The abbey is the burial site of more than 3,300 people, usually of prominence in British history: at least 16 monarchs, eight prime ministers, poets laureate, actors, scientists, military leaders, and the Unknown Warrior.[8]
1066 – The Norman conquest of England begins with the Battle of Hastings.[1]
The Battle of Hastings[a] was fought on 14 October 1066 between the Norman-French army of William, the Duke of Normandy, and an English army under the Anglo-Saxon King Harold Godwinson, beginning the Norman Conquest of England. It took place approximately 7 mi (11 km) northwest of Hastings, close to the present-day town of Battle, East Sussex, and was a decisive Norman victory.

The background to the battle was the death of the childless King Edward the Confessor in January 1066, which set up a succession struggle between several claimants to his throne. Harold was crowned king shortly after Edward’s death, but faced invasions by William, his own brother Tostig, and the Norwegian King Harald Hardrada (Harold III of Norway). Hardrada and Tostig defeated a hastily gathered army of Englishmen at the Battle of Fulford on 20 September 1066, and were in turn defeated by Harold at the Battle of Stamford Bridge five days later. The deaths of Tostig and Hardrada at Stamford Bridge left William as Harold’s only serious opponent. While Harold and his forces were recovering, William landed his invasion forces in the south of England at Pevensey on 28 September 1066 and established a beachhead for his conquest of the kingdom. Harold was forced to march south swiftly, gathering forces as he went.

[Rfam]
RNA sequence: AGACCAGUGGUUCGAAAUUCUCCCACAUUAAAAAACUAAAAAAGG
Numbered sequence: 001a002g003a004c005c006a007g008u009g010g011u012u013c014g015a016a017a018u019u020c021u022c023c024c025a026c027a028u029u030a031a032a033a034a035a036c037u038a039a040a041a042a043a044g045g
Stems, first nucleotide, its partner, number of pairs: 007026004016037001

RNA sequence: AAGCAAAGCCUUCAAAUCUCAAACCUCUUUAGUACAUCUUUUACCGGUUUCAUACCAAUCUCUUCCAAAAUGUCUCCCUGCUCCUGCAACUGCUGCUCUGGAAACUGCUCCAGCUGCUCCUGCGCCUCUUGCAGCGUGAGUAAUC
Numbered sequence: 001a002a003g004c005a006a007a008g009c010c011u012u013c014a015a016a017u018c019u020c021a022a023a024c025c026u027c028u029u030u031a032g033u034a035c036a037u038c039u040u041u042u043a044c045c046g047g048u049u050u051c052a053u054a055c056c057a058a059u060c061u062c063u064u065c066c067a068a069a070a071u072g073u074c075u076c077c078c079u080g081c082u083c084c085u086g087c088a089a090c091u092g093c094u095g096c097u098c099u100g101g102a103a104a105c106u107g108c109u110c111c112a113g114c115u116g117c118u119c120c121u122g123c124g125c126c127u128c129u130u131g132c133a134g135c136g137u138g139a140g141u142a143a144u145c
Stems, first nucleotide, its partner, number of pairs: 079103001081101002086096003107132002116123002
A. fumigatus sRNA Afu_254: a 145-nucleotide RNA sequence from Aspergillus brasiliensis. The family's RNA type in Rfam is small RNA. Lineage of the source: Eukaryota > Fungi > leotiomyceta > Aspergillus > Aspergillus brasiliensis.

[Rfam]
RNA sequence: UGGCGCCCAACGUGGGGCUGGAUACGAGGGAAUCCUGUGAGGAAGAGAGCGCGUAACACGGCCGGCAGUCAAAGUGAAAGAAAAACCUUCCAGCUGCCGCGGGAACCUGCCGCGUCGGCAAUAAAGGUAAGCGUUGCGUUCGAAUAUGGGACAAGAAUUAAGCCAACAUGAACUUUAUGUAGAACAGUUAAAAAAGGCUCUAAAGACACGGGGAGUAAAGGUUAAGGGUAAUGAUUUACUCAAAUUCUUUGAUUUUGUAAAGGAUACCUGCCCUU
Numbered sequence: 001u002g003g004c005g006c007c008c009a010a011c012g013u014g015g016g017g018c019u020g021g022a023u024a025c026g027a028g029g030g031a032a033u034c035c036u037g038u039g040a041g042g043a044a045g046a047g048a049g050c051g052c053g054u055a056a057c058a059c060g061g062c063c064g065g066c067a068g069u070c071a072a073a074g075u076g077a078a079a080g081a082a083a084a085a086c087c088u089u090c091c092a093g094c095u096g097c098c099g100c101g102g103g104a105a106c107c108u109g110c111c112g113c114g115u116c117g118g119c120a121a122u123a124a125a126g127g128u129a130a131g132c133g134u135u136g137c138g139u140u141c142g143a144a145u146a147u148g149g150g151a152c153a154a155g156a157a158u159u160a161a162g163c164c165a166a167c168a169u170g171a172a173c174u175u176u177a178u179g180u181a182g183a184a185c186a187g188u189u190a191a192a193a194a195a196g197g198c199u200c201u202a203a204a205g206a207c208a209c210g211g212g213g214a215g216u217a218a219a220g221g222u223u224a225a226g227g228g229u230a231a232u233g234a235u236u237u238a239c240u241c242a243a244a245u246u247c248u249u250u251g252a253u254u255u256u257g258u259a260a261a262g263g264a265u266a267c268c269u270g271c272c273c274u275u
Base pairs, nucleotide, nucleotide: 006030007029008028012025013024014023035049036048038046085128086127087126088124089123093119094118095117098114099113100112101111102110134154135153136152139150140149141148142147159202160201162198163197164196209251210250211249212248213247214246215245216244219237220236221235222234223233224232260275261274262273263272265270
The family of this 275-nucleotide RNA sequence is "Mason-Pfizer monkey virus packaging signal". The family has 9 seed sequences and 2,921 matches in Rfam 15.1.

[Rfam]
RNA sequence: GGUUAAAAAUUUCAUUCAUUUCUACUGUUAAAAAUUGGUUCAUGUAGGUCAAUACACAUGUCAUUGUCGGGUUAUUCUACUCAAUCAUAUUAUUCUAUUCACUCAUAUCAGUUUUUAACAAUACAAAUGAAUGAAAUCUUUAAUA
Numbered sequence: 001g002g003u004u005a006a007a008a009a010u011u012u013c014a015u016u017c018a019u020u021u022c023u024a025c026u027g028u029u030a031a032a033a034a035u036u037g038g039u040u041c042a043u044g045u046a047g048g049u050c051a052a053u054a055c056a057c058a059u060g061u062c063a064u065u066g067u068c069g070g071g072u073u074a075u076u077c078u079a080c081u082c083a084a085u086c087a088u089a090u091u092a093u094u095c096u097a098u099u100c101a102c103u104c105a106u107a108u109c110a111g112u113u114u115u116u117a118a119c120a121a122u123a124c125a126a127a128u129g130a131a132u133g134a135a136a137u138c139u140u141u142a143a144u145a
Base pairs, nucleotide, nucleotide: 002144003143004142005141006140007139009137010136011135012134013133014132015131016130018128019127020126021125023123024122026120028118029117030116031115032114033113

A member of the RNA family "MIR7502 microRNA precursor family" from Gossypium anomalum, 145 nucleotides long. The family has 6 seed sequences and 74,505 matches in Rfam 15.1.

The exact numbers present at the battle are unknown as even modern estimates vary considerably. The composition of the forces is clearer: the English army was composed almost entirely of infantry and had few archers, whereas only about half of the invading force was infantry, the rest split equally between cavalry and archers. Harold appears to have tried to surprise William, but scouts found his army and reported its arrival to William, who marched from Hastings to the battlefield to confront Harold. The battle lasted from about 9 am to dusk. Early efforts of the invaders to break the English battle lines had little effect. Therefore, the Normans adopted the tactic of pretending to flee in panic and then turning on their pursuers. Harold’s death, probably near the end of the battle, led to the retreat and defeat of most of his army. After further marching and some skirmishes, William was crowned as king on Christmas Day 1066.